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  • Writer's pictureStephanie Collins

Help! I’m Eating In A Calorie Deficit And Not Losing Weight!

One of the most common things I hear each day in consultations with weight loss clients is “I’m doing everything right. I’m eating in a deficit and exercising but I’m not losing weight”. Believe me, I understand the frustration that goes along with this feeling. Having been a serial yo-yo dieter I’ve said this phrase a lot of times over the years. Either I was starting something new or I was on some program and had reached a plateau and couldn’t figure out how to bust through it. If only I could go back and tell myself the things I know now. I could have saved myself so much frustration and wasted effort.

Unfortunately, I can not go back. I can tell you all what I know now though. Let’s start by establishing how we achieve weight loss. There is one way and one way only to lose weight. A calorie deficit. There are many ways to achieve a calorie deficit and we can dive into those in another post at another time. For now let's just say that all the popular fad and named diets help you lose weight by putting you in a caloric deficit.

So you decided to go on a diet and you’re making healthier food choices. You are eating less and you are exercising. Yet despite your efforts that number on the scale just is not moving at all. If you’re anything like me this will go on for a little while and you will eventually give up and try some stupid fad diet, get results, learn nothing and regain the weight. Lather, Rinse, Repeat.

My first question to you as a coach is going to be “Are you tracking your food”. Most often the answer is no but many experienced dieters are tracking their intake but still not seeing results. There are a couple different reasons this might be.

  • Body recomposition. I’ll go into this one first because it’s honestly the least likely cause of the problem for beginners. Basically this means that you are losing body fat while building muscle. If you are strength training, in a deficit or at maintenance, and getting the proper amount of protein you this may be what is happening. That being said if this is the case you will see results in circumference measurements, progress pictures and the way your clothing fits.

  • Not actually being in a caloric deficit. This is honestly the most common reason you are not seeing the results you want. Trust me I realize this is a hard pill to swallow. Especially when you honestly believe that you are.

So let’s talk more about how we can troubleshoot this. First we need to figure out how much you are currently eating and how it is affecting your weight. The most effective way to go about this is to weigh yourself, track your food intake for one week with no changes, and weigh yourself again at the end of the week. We can tell by how your body responds if you are in a deficit. If your weight increases you are in a surplus. If your weight stays the same you are in maintenance and if it decreases you are in a deficit.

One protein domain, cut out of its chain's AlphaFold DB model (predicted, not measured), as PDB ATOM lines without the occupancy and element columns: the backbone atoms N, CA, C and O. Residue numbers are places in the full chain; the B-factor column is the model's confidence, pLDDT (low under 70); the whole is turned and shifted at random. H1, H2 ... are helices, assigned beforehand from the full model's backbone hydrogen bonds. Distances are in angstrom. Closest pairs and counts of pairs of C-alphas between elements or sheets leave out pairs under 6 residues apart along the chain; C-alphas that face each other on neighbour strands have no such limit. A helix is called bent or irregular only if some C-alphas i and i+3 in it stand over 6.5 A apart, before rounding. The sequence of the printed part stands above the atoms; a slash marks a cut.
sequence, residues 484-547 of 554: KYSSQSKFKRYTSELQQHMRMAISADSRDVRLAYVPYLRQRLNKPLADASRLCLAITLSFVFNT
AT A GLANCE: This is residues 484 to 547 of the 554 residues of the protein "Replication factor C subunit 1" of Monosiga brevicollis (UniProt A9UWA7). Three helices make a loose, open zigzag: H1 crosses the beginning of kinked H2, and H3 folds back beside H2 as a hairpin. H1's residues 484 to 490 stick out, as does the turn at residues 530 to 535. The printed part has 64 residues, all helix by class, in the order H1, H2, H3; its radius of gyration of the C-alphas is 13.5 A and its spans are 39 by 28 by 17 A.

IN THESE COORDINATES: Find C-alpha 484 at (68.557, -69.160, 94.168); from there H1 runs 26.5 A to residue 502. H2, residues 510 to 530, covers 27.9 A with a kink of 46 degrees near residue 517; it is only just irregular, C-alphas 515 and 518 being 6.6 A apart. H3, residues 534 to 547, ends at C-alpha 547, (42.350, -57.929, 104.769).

Most commonly what I see is people logging as though they are in a severe deficit. I’m talking 1200-1400 calories a day but yet they aren’t losing weight. So now we begin the investigation. There is some disconnect in tracking that is causing you to underestimate the amount you are consuming. A few common ones are:

  • Eyeballing food. Sure for some people in the beginning using the plate method or eyeballing the quantity of food they consume could yield some results. However most of us are so used to overeating that we have completely distorted ideas about what a portion of food looks like. If you are not using a scale then you are guessing. Now, hear me out, I’m not saying you have to use a scale forever. However weighing food is a skill and a tool that can be used to help you correct that distorted idea of portion size.

  • Weighing foods raw but tracking and measuring food as cooked. This is a huge disconnect I personally made in the beginning. I didn’t realize there was a difference. There is and it can be massive. 4 ounces of raw meat has a different calorie count than 4 ounces of cooked meat. ½ cup of dry rice is very different from ½ cup of cooked rice. There’s differing opinions on which is the better way to track. My opinion, what worked for me while losing 115 lbs, and what works for my clients is that it doesn’t matter if you do it raw or cooked. It matters that you pick one and you are consistent with it. I weigh everything cooked. It’s what works and is easiest for me.

  • Oil. The oil that you cook your food in. This one is huge. We use oil in our pans. Again if you’re anything like me you do 4 or 5 swirls around the pan and throw your lean meat and veggies in to saute. Unknowingly you just added a few hundred calories to your meal. Do that daily and boom there goes your deficit.

  • Eyeballing coffee creamer. Even the sugar free and fat free versions of coffee creamer can be incredibly calorically dense. A serving is generally 1-2 tablespoons and can be anywhere from 30 to 80 calories depending on what you choose. Listen, I'm certainly not saying to skip the cream. I am saying it needs to be measured and tracked especially if you drink multiple cups of coffee a day.

Of course I could go on and on about disconnects in tracking that put you out of a deficit. These are the four most common and the four I personally struggle with. If you need a little help troubleshooting your calorie goal drop me a comment or book that free call. You can lose the weight and keep it off forever and you can do it in a healthy way that doesn’t sacrifice your quality of life. I’d love to help you get started.


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